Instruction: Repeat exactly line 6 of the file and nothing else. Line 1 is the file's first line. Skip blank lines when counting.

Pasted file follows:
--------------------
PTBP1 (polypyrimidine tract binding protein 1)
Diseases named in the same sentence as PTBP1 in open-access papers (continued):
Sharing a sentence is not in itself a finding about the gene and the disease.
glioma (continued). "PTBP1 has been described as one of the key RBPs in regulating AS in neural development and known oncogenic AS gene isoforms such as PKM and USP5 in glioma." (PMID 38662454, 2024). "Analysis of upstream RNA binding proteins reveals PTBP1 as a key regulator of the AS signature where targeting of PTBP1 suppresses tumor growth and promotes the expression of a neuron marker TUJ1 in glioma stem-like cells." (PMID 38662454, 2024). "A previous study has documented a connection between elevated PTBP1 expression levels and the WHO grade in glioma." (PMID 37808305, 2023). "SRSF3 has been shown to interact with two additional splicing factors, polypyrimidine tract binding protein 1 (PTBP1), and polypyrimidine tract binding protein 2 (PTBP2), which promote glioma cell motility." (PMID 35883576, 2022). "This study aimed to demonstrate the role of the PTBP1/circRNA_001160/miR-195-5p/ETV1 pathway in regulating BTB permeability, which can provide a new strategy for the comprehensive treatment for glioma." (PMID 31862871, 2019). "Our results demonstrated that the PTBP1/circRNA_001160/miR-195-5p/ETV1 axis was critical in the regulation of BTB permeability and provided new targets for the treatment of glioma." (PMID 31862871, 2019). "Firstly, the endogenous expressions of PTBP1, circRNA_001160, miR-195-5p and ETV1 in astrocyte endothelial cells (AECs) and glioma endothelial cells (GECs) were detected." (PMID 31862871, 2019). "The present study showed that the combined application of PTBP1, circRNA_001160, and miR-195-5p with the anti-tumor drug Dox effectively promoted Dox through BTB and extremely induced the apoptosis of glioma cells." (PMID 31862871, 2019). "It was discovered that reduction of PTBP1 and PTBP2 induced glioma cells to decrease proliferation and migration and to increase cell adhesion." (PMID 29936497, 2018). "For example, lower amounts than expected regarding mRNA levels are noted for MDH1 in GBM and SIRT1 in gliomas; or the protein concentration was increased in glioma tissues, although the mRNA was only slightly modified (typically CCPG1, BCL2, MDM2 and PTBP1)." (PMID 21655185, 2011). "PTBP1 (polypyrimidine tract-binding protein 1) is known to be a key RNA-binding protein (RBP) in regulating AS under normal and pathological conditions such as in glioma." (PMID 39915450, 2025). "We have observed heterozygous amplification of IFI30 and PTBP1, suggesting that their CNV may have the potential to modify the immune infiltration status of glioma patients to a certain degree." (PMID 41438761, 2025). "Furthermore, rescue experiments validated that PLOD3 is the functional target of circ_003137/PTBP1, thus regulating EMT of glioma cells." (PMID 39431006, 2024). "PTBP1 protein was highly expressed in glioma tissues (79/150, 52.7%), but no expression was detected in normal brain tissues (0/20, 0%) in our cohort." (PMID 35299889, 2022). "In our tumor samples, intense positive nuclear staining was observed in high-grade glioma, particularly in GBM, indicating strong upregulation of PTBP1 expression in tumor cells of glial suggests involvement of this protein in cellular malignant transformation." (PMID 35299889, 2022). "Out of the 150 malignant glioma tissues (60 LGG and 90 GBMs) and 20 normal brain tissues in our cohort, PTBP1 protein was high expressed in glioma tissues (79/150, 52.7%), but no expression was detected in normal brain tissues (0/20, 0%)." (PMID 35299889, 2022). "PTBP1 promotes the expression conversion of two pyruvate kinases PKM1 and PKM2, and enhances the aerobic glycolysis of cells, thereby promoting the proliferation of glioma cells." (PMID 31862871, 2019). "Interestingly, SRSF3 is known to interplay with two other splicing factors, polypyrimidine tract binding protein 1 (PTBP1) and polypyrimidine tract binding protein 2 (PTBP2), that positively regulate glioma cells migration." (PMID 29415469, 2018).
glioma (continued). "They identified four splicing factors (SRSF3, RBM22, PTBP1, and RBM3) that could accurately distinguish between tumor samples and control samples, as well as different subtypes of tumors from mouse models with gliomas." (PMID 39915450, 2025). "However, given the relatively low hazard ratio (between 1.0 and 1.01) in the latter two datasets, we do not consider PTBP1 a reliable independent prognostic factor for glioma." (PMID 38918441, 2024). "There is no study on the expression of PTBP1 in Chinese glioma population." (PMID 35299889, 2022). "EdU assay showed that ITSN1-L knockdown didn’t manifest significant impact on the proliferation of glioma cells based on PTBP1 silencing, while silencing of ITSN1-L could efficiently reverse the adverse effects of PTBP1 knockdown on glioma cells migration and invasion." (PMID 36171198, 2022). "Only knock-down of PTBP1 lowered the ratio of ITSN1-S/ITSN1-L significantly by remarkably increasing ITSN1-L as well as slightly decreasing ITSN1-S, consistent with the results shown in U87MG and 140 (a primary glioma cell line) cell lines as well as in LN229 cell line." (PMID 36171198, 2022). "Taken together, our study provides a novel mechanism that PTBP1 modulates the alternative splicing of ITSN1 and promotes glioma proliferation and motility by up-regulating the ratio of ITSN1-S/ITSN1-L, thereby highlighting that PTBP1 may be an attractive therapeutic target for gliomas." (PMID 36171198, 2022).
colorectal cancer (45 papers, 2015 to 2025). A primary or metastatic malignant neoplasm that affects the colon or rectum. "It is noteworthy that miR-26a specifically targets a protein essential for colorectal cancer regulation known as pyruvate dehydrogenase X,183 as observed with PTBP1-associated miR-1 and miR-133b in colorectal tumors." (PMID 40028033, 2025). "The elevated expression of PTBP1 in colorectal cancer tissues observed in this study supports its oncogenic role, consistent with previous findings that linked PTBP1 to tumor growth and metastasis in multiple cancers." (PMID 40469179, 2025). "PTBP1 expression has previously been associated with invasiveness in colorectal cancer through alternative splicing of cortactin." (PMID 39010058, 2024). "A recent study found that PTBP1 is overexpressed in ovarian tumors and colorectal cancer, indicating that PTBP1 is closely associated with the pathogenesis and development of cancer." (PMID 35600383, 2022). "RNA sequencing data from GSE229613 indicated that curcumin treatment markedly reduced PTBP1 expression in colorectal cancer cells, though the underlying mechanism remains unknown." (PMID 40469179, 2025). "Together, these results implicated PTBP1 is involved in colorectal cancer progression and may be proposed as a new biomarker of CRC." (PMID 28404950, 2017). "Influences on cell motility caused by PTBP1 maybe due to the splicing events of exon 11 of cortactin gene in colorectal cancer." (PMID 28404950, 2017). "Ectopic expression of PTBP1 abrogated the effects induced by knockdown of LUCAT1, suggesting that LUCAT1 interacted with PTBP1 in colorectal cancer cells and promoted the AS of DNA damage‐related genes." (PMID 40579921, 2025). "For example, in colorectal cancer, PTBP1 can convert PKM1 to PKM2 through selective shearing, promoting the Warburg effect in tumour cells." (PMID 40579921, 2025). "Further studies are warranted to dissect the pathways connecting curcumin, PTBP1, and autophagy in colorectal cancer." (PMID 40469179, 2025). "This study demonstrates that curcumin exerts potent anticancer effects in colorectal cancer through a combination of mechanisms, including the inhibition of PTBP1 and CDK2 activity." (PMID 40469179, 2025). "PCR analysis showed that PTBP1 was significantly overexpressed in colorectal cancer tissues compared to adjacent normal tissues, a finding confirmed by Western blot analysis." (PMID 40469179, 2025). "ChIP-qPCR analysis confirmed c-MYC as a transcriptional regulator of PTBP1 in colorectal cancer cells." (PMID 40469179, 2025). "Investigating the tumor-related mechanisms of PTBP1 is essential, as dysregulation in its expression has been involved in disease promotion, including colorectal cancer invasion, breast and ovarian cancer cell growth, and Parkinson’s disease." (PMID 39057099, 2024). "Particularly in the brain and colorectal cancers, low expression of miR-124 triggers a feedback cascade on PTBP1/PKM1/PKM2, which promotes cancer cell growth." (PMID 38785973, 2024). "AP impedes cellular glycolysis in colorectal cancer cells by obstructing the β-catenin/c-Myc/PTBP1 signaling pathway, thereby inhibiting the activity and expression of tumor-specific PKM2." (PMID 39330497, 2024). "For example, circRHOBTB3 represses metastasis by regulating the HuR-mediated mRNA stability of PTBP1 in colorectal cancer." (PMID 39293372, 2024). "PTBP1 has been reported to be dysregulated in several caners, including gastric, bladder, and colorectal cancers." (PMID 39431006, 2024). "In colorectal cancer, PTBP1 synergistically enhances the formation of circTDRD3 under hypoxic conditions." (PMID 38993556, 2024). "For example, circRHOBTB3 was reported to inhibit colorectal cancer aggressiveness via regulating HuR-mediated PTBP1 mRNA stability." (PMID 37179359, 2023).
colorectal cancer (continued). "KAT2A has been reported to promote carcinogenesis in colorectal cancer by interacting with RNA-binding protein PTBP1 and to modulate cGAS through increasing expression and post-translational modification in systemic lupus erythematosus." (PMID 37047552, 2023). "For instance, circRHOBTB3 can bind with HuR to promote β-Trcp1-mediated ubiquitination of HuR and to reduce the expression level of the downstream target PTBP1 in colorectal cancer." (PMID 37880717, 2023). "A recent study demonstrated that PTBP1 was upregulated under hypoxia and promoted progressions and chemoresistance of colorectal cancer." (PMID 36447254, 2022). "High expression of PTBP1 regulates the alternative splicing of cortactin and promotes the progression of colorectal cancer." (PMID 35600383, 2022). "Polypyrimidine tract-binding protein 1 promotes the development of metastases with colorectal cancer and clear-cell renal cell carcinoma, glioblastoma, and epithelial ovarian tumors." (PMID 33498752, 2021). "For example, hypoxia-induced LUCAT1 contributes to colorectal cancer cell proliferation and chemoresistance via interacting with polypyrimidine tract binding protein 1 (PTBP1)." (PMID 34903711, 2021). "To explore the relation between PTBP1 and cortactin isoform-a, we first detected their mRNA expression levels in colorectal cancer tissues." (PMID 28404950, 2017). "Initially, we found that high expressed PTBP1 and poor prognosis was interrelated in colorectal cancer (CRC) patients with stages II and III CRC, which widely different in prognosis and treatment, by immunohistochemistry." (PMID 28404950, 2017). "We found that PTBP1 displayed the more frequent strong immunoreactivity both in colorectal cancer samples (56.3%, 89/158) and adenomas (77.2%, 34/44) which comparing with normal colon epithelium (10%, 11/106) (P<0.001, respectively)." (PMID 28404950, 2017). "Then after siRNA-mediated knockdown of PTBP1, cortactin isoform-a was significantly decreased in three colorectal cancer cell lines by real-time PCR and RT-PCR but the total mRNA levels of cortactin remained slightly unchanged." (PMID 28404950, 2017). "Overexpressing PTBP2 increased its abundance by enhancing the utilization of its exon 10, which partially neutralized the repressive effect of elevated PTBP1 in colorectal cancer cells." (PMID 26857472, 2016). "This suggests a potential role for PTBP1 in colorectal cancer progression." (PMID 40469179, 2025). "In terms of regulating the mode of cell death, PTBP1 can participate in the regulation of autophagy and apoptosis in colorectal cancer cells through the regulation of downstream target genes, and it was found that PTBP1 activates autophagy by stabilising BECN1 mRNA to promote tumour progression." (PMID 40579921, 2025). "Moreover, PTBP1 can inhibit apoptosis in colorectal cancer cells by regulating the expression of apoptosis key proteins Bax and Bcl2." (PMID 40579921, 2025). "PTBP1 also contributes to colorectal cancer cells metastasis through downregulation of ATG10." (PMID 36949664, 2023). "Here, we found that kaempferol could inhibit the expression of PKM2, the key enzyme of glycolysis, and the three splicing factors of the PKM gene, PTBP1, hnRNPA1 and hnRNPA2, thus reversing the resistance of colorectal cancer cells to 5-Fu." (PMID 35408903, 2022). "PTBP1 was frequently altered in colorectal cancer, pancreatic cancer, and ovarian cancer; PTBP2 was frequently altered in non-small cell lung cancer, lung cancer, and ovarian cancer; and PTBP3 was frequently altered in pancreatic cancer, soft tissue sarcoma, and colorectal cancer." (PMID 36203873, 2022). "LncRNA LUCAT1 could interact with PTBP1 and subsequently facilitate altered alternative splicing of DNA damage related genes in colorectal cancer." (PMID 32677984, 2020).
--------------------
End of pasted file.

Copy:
colorectal cancer (45 papers, 2015 to 2025). A primary or metastatic malignant neoplasm that affects the colon or rectum. "It is noteworthy that miR-26a specifically targets a protein essential for colorectal cancer regulation known as pyruvate dehydrogenase X,183 as observed with PTBP1-associated miR-1 and miR-133b in colorectal tumors." (PMID 40028033, 2025). "The elevated expression of PTBP1 in colorectal cancer tissues observed in this study supports its oncogenic role, consistent with previous findings that linked PTBP1 to tumor growth and metastasis in multiple cancers." (PMID 40469179, 2025). "PTBP1 expression has previously been associated with invasiveness in colorectal cancer through alternative splicing of cortactin." (PMID 39010058, 2024). "A recent study found that PTBP1 is overexpressed in ovarian tumors and colorectal cancer, indicating that PTBP1 is closely associated with the pathogenesis and development of cancer." (PMID 35600383, 2022). "RNA sequencing data from GSE229613 indicated that curcumin treatment markedly reduced PTBP1 expression in colorectal cancer cells, though the underlying mechanism remains unknown." (PMID 40469179, 2025). "Together, these results implicated PTBP1 is involved in colorectal cancer progression and may be proposed as a new biomarker of CRC." (PMID 28404950, 2017). "Influences on cell motility caused by PTBP1 maybe due to the splicing events of exon 11 of cortactin gene in colorectal cancer." (PMID 28404950, 2017). "Ectopic expression of PTBP1 abrogated the effects induced by knockdown of LUCAT1, suggesting that LUCAT1 interacted with PTBP1 in colorectal cancer cells and promoted the AS of DNA damage‐related genes." (PMID 40579921, 2025). "For example, in colorectal cancer, PTBP1 can convert PKM1 to PKM2 through selective shearing, promoting the Warburg effect in tumour cells." (PMID 40579921, 2025). "Further studies are warranted to dissect the pathways connecting curcumin, PTBP1, and autophagy in colorectal cancer." (PMID 40469179, 2025). "This study demonstrates that curcumin exerts potent anticancer effects in colorectal cancer through a combination of mechanisms, including the inhibition of PTBP1 and CDK2 activity." (PMID 40469179, 2025). "PCR analysis showed that PTBP1 was significantly overexpressed in colorectal cancer tissues compared to adjacent normal tissues, a finding confirmed by Western blot analysis." (PMID 40469179, 2025). "ChIP-qPCR analysis confirmed c-MYC as a transcriptional regulator of PTBP1 in colorectal cancer cells." (PMID 40469179, 2025). "Investigating the tumor-related mechanisms of PTBP1 is essential, as dysregulation in its expression has been involved in disease promotion, including colorectal cancer invasion, breast and ovarian cancer cell growth, and Parkinson’s disease." (PMID 39057099, 2024). "Particularly in the brain and colorectal cancers, low expression of miR-124 triggers a feedback cascade on PTBP1/PKM1/PKM2, which promotes cancer cell growth." (PMID 38785973, 2024). "AP impedes cellular glycolysis in colorectal cancer cells by obstructing the β-catenin/c-Myc/PTBP1 signaling pathway, thereby inhibiting the activity and expression of tumor-specific PKM2." (PMID 39330497, 2024). "For example, circRHOBTB3 represses metastasis by regulating the HuR-mediated mRNA stability of PTBP1 in colorectal cancer." (PMID 39293372, 2024). "PTBP1 has been reported to be dysregulated in several caners, including gastric, bladder, and colorectal cancers." (PMID 39431006, 2024). "In colorectal cancer, PTBP1 synergistically enhances the formation of circTDRD3 under hypoxic conditions." (PMID 38993556, 2024). "For example, circRHOBTB3 was reported to inhibit colorectal cancer aggressiveness via regulating HuR-mediated PTBP1 mRNA stability." (PMID 37179359, 2023).